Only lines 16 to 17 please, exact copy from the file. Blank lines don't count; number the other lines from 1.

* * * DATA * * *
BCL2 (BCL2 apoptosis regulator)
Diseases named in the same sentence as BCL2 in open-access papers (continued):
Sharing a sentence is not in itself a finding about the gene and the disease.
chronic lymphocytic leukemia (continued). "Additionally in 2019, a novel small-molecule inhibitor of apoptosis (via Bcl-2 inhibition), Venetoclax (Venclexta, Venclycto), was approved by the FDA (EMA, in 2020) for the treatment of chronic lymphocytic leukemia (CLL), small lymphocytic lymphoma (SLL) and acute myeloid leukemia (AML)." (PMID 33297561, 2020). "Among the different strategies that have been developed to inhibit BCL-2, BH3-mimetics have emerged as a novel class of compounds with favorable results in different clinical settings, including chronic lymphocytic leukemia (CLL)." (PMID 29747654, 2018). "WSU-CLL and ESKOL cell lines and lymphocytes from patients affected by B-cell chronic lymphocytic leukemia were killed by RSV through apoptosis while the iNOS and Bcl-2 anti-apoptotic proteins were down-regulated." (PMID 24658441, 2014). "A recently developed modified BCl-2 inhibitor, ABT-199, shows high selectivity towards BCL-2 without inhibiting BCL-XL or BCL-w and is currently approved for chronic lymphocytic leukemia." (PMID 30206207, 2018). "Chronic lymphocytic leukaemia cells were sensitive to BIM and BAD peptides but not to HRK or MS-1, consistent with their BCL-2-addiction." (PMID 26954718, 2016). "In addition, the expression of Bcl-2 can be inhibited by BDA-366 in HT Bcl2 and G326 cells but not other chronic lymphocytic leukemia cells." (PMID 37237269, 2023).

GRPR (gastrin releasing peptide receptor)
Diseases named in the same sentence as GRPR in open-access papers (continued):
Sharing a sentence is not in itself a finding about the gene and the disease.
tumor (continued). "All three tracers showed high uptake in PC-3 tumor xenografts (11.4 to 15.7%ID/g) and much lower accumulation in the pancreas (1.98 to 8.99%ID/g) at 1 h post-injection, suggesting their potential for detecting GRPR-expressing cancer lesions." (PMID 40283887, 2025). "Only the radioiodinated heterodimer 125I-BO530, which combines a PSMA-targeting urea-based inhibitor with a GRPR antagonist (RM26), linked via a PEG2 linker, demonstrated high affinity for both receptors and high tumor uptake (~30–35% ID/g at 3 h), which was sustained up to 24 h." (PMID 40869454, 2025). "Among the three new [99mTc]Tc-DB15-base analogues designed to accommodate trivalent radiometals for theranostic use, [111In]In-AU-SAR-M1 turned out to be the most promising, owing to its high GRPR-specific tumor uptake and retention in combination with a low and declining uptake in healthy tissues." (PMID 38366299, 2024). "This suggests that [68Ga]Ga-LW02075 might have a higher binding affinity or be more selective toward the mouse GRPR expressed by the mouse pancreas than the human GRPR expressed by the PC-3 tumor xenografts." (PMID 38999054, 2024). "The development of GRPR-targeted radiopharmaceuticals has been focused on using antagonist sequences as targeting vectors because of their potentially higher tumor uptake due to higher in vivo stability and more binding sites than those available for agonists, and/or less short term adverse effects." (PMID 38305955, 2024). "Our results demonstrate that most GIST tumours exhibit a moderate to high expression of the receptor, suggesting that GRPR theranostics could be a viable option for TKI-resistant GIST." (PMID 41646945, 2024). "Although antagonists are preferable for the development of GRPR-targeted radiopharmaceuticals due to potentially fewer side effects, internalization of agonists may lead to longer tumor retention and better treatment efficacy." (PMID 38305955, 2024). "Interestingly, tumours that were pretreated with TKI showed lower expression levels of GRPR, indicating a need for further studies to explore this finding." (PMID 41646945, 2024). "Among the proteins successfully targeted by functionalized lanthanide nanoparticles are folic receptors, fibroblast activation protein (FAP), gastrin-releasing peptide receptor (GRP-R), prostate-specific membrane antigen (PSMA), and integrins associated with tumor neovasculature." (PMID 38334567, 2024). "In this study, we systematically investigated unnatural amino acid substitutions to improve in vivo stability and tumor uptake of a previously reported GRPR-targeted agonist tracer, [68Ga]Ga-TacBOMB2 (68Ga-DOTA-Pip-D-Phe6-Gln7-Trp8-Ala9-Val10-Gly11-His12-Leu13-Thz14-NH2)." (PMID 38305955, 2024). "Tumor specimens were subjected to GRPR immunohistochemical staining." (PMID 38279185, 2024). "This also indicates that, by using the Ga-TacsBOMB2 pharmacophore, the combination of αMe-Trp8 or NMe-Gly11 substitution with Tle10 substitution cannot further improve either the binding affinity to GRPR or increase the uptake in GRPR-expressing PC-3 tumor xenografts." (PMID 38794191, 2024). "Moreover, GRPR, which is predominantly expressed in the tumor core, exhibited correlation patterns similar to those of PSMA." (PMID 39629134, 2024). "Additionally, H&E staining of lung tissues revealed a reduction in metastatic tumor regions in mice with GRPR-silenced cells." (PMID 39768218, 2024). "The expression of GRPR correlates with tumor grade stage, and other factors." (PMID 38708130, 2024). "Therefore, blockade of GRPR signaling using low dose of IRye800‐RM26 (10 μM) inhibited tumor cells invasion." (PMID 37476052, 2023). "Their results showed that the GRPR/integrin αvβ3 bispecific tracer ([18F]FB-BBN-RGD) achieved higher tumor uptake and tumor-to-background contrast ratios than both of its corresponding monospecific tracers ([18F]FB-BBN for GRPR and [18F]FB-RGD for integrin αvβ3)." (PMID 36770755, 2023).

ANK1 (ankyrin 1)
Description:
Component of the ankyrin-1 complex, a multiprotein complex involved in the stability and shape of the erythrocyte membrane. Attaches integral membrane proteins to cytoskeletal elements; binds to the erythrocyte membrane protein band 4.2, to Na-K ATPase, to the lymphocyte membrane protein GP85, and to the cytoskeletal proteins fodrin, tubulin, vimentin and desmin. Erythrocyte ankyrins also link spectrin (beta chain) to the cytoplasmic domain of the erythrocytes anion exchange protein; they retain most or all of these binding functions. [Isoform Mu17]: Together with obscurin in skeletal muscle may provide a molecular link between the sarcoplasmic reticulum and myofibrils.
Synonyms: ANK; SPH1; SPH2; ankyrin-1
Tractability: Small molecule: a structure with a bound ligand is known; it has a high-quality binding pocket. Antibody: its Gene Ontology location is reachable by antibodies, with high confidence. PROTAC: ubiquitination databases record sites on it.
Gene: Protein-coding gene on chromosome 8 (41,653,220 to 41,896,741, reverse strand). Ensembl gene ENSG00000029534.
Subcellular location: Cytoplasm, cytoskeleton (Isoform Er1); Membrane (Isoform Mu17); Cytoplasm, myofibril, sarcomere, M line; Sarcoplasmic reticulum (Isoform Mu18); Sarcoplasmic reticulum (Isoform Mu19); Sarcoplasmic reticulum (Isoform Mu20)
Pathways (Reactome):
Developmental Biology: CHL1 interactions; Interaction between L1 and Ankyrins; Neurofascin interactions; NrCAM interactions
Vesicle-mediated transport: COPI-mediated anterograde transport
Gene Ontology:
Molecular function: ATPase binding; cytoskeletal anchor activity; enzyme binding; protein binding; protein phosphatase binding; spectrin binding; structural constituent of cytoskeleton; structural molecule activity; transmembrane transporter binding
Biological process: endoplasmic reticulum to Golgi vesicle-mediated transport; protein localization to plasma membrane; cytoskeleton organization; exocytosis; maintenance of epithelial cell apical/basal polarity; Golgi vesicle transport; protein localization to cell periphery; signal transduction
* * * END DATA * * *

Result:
Pathways (Reactome):
Developmental Biology: CHL1 interactions; Interaction between L1 and Ankyrins; Neurofascin interactions; NrCAM interactions